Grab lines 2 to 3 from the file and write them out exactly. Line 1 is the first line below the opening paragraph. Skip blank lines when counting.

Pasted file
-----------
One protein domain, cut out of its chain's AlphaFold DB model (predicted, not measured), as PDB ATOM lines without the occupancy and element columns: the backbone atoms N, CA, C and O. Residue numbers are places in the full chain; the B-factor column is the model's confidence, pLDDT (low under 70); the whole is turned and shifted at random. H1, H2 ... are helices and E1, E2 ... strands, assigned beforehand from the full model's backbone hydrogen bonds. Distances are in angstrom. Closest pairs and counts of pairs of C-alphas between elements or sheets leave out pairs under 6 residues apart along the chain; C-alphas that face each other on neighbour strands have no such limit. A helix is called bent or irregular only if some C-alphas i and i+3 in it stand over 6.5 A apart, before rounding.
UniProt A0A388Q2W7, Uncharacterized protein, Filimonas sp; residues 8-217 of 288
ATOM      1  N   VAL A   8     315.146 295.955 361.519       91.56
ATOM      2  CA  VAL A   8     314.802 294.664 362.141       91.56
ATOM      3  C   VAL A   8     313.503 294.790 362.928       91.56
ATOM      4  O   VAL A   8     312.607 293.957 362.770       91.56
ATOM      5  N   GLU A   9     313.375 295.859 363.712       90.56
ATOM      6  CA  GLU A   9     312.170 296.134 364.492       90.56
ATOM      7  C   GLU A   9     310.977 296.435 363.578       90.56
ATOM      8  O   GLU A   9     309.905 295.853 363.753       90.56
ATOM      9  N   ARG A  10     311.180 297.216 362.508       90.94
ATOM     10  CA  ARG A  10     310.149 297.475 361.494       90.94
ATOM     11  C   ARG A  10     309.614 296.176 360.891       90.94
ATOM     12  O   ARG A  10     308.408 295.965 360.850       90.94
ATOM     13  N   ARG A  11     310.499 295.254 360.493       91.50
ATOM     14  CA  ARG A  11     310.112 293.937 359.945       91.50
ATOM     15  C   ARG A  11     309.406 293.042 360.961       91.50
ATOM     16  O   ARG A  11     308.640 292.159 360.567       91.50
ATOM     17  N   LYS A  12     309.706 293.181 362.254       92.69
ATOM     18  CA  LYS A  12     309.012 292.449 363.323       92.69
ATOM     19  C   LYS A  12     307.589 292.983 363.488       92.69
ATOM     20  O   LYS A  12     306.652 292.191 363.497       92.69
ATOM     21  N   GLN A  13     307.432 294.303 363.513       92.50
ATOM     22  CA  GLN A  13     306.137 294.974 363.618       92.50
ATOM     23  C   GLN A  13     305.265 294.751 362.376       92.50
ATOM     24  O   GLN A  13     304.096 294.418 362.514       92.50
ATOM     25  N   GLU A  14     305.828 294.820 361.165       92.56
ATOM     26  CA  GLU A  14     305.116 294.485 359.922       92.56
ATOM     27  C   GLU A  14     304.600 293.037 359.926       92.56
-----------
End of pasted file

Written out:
ATOM      1  N   VAL A   8     315.146 295.955 361.519       91.56
ATOM      2  CA  VAL A   8     314.802 294.664 362.141       91.56